Sign up for our daily briefing

Make your busy days simpler with Axios AM/PM. Catch up on what's new and why it matters in just 5 minutes.

Please enter a valid email.

Please enter a valid email.

Subscription failed
Thank you for subscribing!

Catch up on coronavirus stories and special reports, curated by Mike Allen everyday

Catch up on coronavirus stories and special reports, curated by Mike Allen everyday

Please enter a valid email.

Please enter a valid email.

Subscription failed
Thank you for subscribing!

Denver news in your inbox

Catch up on the most important stories affecting your hometown with Axios Denver

Please enter a valid email.

Please enter a valid email.

Subscription failed
Thank you for subscribing!

Des Moines news in your inbox

Catch up on the most important stories affecting your hometown with Axios Des Moines

Please enter a valid email.

Please enter a valid email.

Subscription failed
Thank you for subscribing!

Minneapolis-St. Paul news in your inbox

Catch up on the most important stories affecting your hometown with Axios Twin Cities

Please enter a valid email.

Please enter a valid email.

Subscription failed
Thank you for subscribing!

Tampa Bay news in your inbox

Catch up on the most important stories affecting your hometown with Axios Tampa Bay

Please enter a valid email.

Please enter a valid email.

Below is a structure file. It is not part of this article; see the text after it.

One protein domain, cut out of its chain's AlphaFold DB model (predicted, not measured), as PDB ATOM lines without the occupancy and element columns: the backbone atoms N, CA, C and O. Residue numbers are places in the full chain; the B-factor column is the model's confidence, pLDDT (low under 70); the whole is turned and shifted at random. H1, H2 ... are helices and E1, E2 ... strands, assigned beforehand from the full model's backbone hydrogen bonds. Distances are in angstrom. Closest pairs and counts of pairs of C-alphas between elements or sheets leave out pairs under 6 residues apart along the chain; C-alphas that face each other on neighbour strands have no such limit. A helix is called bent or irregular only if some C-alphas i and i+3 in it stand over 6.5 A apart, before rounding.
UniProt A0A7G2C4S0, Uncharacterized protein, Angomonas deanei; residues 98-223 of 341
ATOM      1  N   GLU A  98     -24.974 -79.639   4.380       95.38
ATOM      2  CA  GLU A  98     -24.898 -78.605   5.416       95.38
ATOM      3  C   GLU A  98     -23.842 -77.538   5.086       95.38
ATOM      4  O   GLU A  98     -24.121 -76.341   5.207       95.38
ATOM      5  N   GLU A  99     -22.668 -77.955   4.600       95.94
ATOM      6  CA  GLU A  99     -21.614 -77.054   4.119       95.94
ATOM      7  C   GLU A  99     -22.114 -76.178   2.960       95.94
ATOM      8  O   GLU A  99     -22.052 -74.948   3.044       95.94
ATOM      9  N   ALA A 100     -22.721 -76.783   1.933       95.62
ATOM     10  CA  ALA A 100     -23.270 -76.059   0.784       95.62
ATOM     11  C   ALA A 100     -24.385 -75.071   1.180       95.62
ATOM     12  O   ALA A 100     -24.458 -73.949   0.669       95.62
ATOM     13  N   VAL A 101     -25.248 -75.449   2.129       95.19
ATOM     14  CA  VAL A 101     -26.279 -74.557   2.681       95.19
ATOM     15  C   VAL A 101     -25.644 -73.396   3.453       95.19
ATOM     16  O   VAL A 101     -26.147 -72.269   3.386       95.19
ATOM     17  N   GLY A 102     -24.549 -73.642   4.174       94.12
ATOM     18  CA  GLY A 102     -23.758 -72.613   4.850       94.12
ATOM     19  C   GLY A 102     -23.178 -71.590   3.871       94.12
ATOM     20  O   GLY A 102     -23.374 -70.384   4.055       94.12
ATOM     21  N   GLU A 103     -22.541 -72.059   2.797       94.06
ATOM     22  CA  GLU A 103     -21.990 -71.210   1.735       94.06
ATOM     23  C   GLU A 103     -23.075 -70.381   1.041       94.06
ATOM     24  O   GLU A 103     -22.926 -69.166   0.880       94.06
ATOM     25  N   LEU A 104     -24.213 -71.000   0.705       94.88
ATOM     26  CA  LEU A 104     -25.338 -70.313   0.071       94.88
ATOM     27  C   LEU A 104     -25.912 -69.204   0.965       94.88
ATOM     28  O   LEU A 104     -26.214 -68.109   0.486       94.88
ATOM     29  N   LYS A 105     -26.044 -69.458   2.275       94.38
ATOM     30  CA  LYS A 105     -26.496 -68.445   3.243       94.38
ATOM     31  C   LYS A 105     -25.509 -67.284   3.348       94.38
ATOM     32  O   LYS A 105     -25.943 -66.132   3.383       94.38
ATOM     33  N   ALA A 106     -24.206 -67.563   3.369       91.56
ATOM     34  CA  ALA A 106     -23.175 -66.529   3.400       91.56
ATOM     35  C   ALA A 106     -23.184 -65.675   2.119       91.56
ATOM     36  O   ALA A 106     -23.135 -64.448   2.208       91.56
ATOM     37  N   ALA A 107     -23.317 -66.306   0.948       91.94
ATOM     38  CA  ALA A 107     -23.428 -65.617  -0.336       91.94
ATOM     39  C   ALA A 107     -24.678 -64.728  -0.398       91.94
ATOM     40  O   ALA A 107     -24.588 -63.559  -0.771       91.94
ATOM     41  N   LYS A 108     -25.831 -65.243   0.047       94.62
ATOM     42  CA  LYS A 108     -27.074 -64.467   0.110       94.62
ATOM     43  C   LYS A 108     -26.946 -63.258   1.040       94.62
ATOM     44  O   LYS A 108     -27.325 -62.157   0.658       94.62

Subscription failed
Thank you for subscribing!

Charlotte news in your inbox

Catch up on the most important stories affecting your hometown with Axios Charlotte

Please enter a valid email.

Please enter a valid email.

Subscription failed
Thank you for subscribing!

Please enter a valid email.

Please enter a valid email.

Subscription failed
Thank you for subscribing!

(J. Scott Applewhite / AP)

Complex Senate rules are adding another snag to the debate over Affordable Care Act insurer subsidies. While insurers are begging Congress to fund them, the Senate can't just fold the subsidies as written in the ACA into its health care legislation without breaking the rules, GOP aides tell me.

That's because the Senate is trying to pass its bill through "reconciliation," which requires every provision to have an impact on the budget. Current spending projections assume the subsidies are being paid, so simply writing a law saying "Congress approves these payments" doesn't spend or save money. Thus, it can't be included in reconciliation.

Why this matters: It means that to make the payments under the reconciliation bill, as opposed to in separate legislation, Republicans would have to tinker with the payments to make them cost something or save money.

The stakes: Insurers say that without the subsidies — which help low-income people pay their out-of-pocket health care costs — they'll have to either drastically raise premiums or pull out of exchanges. Plans must decide whether to participate in federal exchanges in 2018 by June 21.

The conflict: Even if Republicans try to handle the payments in the reconciliation bill, it creates more potential for trouble between moderates and conservatives.

Conservatives have very little sympathy for insurers, and President Trump has said many times that if the subsidies go unfunded it forces Democrats to the negotiating table on health reform. But moderates are reluctant to cause chaos in the marketplaces, especially because there is ample reason to think Republicans would be blamed.